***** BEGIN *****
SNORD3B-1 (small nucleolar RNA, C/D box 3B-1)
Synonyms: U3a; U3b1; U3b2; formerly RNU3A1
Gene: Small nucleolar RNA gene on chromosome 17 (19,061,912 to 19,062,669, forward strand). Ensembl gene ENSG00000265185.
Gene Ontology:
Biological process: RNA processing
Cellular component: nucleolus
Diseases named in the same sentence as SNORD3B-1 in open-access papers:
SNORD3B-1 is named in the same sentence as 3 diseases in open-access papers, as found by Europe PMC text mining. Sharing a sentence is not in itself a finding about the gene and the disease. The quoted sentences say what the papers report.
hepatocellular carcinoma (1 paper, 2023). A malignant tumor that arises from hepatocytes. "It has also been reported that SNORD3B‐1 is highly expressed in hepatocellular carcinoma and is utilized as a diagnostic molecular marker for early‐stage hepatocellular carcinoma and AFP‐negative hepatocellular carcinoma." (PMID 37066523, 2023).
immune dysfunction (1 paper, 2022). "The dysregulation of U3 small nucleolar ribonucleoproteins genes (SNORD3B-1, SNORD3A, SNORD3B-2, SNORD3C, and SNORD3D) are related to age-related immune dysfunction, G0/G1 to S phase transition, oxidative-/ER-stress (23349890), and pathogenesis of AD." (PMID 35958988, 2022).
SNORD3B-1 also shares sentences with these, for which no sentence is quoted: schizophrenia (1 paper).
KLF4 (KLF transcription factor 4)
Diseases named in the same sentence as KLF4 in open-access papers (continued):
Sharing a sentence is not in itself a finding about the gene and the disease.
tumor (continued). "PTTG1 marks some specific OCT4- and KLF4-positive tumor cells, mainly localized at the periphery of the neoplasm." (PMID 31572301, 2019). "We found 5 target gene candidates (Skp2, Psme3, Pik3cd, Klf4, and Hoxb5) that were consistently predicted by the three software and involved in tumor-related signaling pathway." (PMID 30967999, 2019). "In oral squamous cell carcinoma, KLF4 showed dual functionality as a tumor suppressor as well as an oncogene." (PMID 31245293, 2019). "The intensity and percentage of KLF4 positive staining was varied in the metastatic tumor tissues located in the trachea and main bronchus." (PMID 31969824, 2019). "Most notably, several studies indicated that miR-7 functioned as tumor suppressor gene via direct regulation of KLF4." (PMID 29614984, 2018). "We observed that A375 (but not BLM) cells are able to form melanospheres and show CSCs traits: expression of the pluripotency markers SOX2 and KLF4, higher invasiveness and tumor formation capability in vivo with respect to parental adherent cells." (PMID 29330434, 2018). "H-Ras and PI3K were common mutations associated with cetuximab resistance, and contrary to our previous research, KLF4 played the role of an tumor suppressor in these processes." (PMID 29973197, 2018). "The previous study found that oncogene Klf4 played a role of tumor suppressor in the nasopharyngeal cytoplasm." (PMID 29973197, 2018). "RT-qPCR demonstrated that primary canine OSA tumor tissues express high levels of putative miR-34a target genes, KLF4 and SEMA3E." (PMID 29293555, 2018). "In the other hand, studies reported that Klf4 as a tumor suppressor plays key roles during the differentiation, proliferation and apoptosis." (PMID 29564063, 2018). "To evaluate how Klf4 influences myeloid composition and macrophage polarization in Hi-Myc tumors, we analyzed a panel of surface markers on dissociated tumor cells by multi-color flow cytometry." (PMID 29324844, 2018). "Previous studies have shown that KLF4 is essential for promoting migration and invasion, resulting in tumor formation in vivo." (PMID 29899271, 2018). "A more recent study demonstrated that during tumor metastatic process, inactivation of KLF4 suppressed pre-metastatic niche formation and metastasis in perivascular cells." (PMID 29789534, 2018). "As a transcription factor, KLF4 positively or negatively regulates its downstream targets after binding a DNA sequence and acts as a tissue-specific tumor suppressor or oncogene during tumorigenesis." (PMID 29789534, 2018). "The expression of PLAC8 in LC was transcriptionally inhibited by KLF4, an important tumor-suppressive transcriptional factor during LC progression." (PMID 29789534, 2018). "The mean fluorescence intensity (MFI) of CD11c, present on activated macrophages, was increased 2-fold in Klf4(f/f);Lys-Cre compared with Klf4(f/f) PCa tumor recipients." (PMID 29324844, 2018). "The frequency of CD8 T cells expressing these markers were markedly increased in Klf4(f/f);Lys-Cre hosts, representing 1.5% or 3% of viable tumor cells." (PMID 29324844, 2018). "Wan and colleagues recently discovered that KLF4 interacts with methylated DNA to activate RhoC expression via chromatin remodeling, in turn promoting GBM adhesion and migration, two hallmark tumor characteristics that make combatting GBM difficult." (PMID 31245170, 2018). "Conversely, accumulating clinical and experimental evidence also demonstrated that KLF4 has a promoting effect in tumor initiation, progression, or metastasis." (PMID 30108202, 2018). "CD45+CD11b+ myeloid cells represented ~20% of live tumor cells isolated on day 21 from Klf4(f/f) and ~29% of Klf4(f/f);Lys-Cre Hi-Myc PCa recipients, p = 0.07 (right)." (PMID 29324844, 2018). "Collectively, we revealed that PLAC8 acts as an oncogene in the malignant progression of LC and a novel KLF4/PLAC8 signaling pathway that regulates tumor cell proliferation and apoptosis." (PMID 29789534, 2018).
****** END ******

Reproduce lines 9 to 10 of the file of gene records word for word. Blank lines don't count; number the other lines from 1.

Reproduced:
hepatocellular carcinoma (1 paper, 2023). A malignant tumor that arises from hepatocytes. "It has also been reported that SNORD3B‐1 is highly expressed in hepatocellular carcinoma and is utilized as a diagnostic molecular marker for early‐stage hepatocellular carcinoma and AFP‐negative hepatocellular carcinoma." (PMID 37066523, 2023).
immune dysfunction (1 paper, 2022). "The dysregulation of U3 small nucleolar ribonucleoproteins genes (SNORD3B-1, SNORD3A, SNORD3B-2, SNORD3C, and SNORD3D) are related to age-related immune dysfunction, G0/G1 to S phase transition, oxidative-/ER-stress (23349890), and pathogenesis of AD." (PMID 35958988, 2022).